I have an underreported story too: this article by Peter Spotts in the Christian Science Monitor covers a report by the Global Carbon Project, which was coincidentally published in Proceedings of the National Academy of Sciences, that CO2 emissions rose dramatically in the first part of the 21st century:
CO2 emissions from cars, factories, and power plants grew at an annual rate of 1.1 percent during the 1990s, according to the Global Carbon Project, which is a data clearinghouse set up in 2001 as a cooperative effort among UN-related groups and other scientific organizations. But from 2000 to 2004, CO2 emissions rates almost tripled to 3 percent a year – higher than any rate used in emissions scenarios for the reports by the Intergovernmental Panel on Climate Change (IPCC).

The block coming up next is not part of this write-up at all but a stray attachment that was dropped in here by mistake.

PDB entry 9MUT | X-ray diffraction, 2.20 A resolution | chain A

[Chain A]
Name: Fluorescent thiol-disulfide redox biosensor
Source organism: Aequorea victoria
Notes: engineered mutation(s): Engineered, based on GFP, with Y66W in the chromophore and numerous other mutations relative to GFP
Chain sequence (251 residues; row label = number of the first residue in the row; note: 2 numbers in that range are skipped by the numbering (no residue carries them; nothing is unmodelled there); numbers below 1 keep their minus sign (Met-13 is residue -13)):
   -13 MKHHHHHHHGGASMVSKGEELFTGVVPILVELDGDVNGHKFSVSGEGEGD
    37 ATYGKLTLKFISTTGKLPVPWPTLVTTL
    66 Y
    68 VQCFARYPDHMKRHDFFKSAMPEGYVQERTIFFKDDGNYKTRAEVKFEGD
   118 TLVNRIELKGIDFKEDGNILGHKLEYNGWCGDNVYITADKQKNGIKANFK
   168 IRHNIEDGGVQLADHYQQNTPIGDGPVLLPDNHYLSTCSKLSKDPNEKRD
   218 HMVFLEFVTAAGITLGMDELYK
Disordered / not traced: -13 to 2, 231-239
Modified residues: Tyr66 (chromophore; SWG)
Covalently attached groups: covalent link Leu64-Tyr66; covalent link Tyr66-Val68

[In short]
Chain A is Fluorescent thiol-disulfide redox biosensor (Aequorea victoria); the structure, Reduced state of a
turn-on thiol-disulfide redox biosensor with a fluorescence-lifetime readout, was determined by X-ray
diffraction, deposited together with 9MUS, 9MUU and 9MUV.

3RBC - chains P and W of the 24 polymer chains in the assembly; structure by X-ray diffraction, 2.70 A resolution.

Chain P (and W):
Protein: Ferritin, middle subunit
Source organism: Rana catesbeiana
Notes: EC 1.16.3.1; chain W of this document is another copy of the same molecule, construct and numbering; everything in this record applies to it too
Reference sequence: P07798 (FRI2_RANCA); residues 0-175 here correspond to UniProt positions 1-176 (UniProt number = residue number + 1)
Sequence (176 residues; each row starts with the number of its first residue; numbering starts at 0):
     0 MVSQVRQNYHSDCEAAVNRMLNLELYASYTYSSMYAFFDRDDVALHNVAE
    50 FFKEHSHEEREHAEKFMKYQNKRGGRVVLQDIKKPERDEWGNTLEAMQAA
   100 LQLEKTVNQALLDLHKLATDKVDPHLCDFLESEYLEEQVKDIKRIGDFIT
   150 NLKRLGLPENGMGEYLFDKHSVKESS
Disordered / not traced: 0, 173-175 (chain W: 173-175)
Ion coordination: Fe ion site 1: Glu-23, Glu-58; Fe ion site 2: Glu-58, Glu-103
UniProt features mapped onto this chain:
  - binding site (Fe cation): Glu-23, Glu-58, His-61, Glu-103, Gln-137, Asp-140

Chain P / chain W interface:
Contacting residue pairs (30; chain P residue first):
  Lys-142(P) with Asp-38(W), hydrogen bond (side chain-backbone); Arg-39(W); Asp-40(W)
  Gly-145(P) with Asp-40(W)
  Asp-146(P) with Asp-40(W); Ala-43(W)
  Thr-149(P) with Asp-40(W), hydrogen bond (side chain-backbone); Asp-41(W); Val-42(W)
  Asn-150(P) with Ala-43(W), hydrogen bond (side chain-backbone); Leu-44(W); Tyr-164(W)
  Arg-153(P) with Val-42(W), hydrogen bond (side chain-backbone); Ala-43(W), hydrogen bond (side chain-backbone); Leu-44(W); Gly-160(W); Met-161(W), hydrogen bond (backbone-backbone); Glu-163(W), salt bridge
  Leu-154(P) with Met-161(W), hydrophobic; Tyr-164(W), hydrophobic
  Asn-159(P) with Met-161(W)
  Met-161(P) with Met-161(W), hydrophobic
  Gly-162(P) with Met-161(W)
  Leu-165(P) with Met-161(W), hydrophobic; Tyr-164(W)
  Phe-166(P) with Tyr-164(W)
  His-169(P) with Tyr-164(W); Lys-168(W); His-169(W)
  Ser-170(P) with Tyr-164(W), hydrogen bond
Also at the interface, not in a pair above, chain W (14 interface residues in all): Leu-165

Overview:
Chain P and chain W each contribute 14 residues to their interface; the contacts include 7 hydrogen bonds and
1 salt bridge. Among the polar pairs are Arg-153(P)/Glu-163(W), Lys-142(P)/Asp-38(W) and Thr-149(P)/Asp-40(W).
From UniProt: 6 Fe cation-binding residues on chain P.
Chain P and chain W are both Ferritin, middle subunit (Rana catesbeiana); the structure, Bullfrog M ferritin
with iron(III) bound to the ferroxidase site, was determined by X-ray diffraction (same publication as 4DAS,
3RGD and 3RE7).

There's some discussion that maybe its a temporary effect created by leaving the 2000 recession and a spike in natural gas prices leading to more coal burning. On the other hand, maybe this is China showing up. I'm surprised this didn't get more press just for supporting the "blame China" people.
Another quote from this excellent article:
The Global Carbon Project study held two surprises for everyone involved, [Christopher] Field says. "The first was how big the change in emissions rates is between the 1990s and after 2000." The other: "The number on carbon intensity of the world economy is going up."
In other words, the warnings from the IPCC AR4, which were so powerful that cut off access to the main stream media by the denier camp, may now be both out of date and underestimating the problem.
I haven't seen original reporting anywhere else besides CSM.